NEW ALBANY — “Ray Wallace left no boxes unchecked. He lived a full life in every regard,” Dana Wavle said of his late colleague and friend at the chancellor’s memorial celebration on Friday.

About 150 people gathered in the Paul W. Ogle Cultural and Community Center, and more joined virtually, to remember and celebrate Ray Wallace, who had been chancellor at Indiana University Southeast for seven years.

Individuals from the administration, alumni and Indiana State Senator Ron Grooms each spoke about Wallace, describing his joyful disposition and sharing funny memories.

Alumnus Matthew McClellan spoke about how Wallace did not just talk about how he cared for the IUS community, but he acted like it.

“He knew that passion combined with words was the ultimate way to do things,” McClellan said, “Chancellor Wallace was full of passion for anyone he met.”

“If we as people would take the time everyday to wake up and choose to be champions for each other, to chose to dare to live with the passion that Ray Wallace had for every person in this community and on this campus, then I can’t even begin to imagine how beautiful of a world we would live in,” McClellan said.

Vice Chancellor for Advancement Betty Russo shared words from Wallace’s brother, Desmond Wallace, who was unable to be at the memorial.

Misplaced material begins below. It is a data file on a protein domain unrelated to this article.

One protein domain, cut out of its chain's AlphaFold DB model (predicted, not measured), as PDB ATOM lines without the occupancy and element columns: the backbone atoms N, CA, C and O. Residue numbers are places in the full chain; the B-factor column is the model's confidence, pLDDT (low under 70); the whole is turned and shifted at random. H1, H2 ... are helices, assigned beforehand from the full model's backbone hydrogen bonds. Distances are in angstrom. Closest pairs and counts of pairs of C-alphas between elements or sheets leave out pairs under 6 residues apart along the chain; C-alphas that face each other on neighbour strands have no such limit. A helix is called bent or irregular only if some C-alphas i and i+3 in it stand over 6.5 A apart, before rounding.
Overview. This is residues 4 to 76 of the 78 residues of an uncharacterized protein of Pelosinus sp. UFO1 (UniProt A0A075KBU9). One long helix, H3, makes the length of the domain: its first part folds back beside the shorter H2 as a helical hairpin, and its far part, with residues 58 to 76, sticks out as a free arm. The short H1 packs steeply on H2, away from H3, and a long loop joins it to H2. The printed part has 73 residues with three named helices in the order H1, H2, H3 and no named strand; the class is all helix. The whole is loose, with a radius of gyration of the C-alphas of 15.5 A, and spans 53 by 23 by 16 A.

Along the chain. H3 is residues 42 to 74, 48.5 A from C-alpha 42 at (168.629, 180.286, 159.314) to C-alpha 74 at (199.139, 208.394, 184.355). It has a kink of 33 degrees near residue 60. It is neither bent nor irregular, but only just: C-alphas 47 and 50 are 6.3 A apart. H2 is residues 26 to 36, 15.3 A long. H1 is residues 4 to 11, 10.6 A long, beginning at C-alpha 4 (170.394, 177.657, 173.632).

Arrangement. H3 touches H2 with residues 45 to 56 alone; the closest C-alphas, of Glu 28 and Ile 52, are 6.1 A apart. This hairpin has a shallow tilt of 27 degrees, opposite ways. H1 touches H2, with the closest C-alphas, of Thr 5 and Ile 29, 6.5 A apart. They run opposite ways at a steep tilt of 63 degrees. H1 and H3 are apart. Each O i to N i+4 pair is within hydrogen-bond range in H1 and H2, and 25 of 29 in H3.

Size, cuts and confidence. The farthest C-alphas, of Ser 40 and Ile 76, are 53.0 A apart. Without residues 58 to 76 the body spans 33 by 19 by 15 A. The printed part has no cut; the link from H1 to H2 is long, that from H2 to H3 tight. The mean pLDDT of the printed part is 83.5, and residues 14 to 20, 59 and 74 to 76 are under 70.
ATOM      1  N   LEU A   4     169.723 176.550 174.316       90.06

“I know that my brother was really delighted and proud when he became chancellor at Indiana. I’m sure that he felt that he had made the best move of his career and that IUS would represent the pinnacle of that career,” Desmond Wallace wrote.

A common theme shared among the speakers was how Wallace never wanted to talk about himself, even in the days leading up to his death, and instead chose to focus on the well-being of those he was speaking to.

“When we spoke last, around the week before his death, Ray was certainly quite loved. However, as was typical of him, he managed to play down the seriousness of his condition, so his passing was a great shock to us here in Northern Ireland,” Russo said on behalf of Desmond Wallace.

As everyone filed out of the auditorium, they hugged and reminded each other how proud Wallace would have been of an event like this and having everyone together.

“He would be tickled to know we are here together today to talk solely about him,” said Kelly Ryan, executive vice chancellor for academic affairs, at the beginning of her speech.

After the memorial, students remembered his sense of humor, how personable he was, how he always made an effort to talk to them even if he had somewhere to be and how he remembered who they were.

Student Breanna Doss mentioned how Wallace always made it well known that he was a first generation college student, and since she is as well, it meant a lot to hear him talk about it as a person in a position of power.

The memorial celebration began with a member of the Louisville Pipe Band playing Amazing Grace. Later in the memorial, they played Danny Boy at the request of his wife, Susan.

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